The NAMA Facility was set up by Germany and the UK in 2013. The overall objective set out for the facility is to facilitate transformation towards low carbon pathways in developing countries with reference to the internationally agreed goal to keep global warming below two degrees Celsius compared with pre-industrial levels. This facilitation is achieved by supporting the realization of ambitious and innovative NAMAs (National Appropriate Mitigation Actions) in developing countries and emerging economies.
Through the NAMA Facility, Denmark seeks to attribute to demonstration short-term of successful leverage of finance for implementation of ambitious and transformational NAMAs. The facility provides funding for technical support and institutional and regulatory capacity development combined with or closely linked to development financial instruments to leverage public and private finance.
The NAMA Facility is at present the predominant international financing mechanism for supporting the implementation of NAMAs in particular as the Green Climate Fund is not yet operational. The UK and DE have up until now allocated Euro 119 million and both countries pledged additional funding for 2015/2016 in December 2014 at COP20 in Lima. The Facility is open for other multi- and bilateral donors. Through Climate Envelope 2014 Denmark joined the NAMA Facility as an additional donor providing financing amounting to DKK 73.8 million for a third call announced by the Facility at COP20. The EU Commission also contributed Euro 15 million to the Facility.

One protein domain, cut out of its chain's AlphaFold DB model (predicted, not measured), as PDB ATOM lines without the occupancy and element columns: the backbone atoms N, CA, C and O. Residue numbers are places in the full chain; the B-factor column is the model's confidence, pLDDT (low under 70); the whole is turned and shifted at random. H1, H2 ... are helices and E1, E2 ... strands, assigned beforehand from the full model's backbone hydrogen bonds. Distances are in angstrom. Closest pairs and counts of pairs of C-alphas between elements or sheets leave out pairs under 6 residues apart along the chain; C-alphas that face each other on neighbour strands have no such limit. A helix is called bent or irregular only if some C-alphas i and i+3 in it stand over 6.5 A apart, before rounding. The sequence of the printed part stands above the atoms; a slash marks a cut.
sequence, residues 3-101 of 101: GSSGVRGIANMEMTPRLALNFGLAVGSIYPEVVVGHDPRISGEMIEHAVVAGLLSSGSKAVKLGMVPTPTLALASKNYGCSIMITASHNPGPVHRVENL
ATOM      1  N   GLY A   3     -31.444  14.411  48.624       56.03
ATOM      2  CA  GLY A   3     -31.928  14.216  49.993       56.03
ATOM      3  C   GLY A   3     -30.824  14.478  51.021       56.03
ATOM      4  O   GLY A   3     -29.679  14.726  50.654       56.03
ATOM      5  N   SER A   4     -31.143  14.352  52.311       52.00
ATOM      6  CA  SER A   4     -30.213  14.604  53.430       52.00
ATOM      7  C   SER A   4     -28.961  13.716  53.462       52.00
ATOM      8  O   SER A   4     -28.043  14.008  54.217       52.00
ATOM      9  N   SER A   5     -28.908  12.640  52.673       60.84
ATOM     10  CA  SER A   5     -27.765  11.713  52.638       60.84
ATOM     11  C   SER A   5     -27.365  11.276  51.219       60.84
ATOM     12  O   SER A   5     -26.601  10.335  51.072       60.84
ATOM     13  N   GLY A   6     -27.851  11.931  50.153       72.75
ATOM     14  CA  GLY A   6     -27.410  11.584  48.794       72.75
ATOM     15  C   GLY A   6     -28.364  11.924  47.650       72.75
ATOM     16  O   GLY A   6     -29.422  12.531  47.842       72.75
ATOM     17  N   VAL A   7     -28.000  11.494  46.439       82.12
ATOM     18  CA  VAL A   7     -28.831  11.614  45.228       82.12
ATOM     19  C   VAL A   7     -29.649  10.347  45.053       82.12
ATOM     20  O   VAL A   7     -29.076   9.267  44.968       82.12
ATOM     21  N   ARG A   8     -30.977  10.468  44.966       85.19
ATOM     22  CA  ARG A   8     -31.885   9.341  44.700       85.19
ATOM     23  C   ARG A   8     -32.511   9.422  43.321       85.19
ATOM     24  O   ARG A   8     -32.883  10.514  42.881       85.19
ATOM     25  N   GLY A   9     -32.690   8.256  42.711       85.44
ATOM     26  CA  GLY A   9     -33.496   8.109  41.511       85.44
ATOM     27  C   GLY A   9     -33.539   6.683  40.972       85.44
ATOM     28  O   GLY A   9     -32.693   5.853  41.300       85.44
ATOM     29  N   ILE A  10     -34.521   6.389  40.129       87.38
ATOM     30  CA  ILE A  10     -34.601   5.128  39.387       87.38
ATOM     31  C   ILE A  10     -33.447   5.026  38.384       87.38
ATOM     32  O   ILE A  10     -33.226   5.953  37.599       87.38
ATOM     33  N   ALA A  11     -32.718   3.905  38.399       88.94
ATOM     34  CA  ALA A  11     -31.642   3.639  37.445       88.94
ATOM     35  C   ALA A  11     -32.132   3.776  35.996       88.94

So far five projects in Colombia, China, Kenya, South Africa And Guatemala has been selected by the board and have started the in-depth appraisal phase. By the end of 2015, the NAMA Facility had five full-fledged projects under implementation from the previous calls in Costa Rica, Indonesia, Chile, Peru and Mexico and other projects in Thailand, Burkina Faso and Tajikistan are being developed.
The Programme (BSPS IV) has three components with a total of 6 engagements:
Agricultural Markets Development under which a Trust (AMDT) will engage in a number of value chains and thereby facilitate the equivalent of 100,000 full-time jobs and increase income for 300,000 farmers. The immediate objective is defined: The incomes and employment opportunities of poor women, men, and young people are increased in agricultural value chains in Tanzania. Contributors are DANIDA, SIDA, Irish Aid and Swiss SDC.
Improved Business Climate has the immediate objective: (i) Improved business climate for the private sector, inducing businesses to grow and create employment opportunities; (ii) Local Investment Climate-focused on critical constraints to business growth and economic development at the district level by helping the local authorities and business communities to identify and prioritizes the constraints. Dodoma and Kigoma Regions are the focus areas; (iii) BEST-Dialogue will work with business organizations and government to improve business environment through regulatory reform, improved implementation and effective and efficient enforcement; and (iv) CTI/DI Twinning arrangement will strengthen the institutional capacity of CTI as a key private sector organization vis-à-vis the Government of Tanzania.